Joseph Jones began studying the bassoon at age 12 when his piano teacher suggested: "Joey, you might be good at the bassoon." Several years and many concerts later Joe has performed with ensembles across the country and is a recent graduate of the historical performance program at The Juilliard School. As a member of Juilliard 415 he performed under the direction of Masaki Suzuki, Stephen Stubbs, Nicholas McGegan, Rachel Podger, William Christie, Robert Mealy, and Monica Huggett, and took an exciting program of both eighteenth and twenty-first century music on tour in India.
Joe’s playing has been praised for his "warm singing tone" and "Jones proved he could easily break the four-minute mile without missing a note." (Star Tribune) Ensembles he has worked with include American Bach Soloists, Early Music New York, the Bach Society of Charleston, Flying Forms, Bermuda Philharmonic, Merce Cunningham Dance Company, and Oratory Sacred Bach, and he has appeared as a soloist with Lyra Baroque Orchestra and Juilliard 415.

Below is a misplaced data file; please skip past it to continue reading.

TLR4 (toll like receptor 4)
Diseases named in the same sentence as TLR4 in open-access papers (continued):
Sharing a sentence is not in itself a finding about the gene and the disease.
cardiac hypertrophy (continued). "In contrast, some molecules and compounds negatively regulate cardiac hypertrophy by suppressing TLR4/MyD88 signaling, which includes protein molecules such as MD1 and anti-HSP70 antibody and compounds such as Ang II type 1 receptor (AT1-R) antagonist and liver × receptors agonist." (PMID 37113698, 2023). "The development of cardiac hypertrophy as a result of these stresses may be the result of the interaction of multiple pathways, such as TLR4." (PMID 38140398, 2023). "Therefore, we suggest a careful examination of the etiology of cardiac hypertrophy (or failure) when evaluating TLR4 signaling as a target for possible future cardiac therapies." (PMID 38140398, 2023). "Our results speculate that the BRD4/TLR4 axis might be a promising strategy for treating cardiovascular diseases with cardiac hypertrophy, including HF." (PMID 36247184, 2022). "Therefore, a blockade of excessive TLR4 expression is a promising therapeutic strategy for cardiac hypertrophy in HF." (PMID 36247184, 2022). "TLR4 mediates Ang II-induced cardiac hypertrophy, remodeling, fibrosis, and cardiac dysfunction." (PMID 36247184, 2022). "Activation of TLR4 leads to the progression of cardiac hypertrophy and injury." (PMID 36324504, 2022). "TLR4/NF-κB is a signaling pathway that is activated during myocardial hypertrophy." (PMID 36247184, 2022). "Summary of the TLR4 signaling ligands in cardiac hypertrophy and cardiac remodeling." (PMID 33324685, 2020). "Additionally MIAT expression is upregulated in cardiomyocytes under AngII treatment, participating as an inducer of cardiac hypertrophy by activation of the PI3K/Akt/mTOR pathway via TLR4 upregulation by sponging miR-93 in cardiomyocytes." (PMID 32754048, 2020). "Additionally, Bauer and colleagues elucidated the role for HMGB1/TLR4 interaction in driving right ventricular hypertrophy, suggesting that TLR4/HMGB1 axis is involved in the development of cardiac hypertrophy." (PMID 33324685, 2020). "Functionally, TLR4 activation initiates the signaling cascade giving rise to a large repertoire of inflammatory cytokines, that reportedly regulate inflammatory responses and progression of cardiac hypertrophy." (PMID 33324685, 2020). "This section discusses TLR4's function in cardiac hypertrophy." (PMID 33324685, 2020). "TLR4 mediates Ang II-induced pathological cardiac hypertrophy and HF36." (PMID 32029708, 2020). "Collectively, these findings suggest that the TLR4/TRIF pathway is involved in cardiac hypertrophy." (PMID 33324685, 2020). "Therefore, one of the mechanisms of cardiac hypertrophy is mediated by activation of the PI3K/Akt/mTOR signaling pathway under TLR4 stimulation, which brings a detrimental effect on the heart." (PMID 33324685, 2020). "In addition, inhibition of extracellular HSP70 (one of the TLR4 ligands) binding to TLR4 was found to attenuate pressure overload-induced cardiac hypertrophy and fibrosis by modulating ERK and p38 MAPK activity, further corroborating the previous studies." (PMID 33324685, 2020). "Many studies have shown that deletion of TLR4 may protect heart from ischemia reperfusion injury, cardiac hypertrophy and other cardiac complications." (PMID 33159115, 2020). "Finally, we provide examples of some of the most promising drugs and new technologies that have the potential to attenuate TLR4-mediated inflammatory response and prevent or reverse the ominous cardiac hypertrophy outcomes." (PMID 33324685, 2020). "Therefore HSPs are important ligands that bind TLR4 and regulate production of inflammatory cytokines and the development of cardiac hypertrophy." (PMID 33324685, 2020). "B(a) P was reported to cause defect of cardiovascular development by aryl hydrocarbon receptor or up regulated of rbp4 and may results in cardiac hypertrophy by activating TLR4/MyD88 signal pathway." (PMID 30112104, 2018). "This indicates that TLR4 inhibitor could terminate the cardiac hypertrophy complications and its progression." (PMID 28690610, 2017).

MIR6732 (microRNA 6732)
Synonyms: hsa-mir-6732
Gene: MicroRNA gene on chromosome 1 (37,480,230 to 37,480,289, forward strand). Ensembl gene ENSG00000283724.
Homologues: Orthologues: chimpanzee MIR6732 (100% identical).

Before moving to New York Joe lived in Minneapolis where he was principal bassoonist for the Minnesota Sinfonia and conductor of the 100-year-old St. Paul Postal Band. In 2013 he was awarded a McKnight Foundation “Next Step” grant which helped him purchase his first baroque bassoon, beginning his adventures in historical performance practice. He is also an alumnus of the University of Minnesota and Utah State University. Among his academic honors Joe has been a Morse Teaching Fellow at Juilliard, teaching music appreciation lessons to New York public school students. He was a Berneking Fellow at the University of Minnesota and as an undergraduate he performed as a concerto soloist three times. His principal bassoon teachers have been Dominic Teresi, John W. Miller, Norbert Nielubowski, and Dennis Hirst.
Joseph Jones is an American Fellow of The English Concert, elected in 2018. Supported by The English Concert in America (TECA), the Fellowship provides performance and professional development opportunities to emerging artists in the field of historical performance.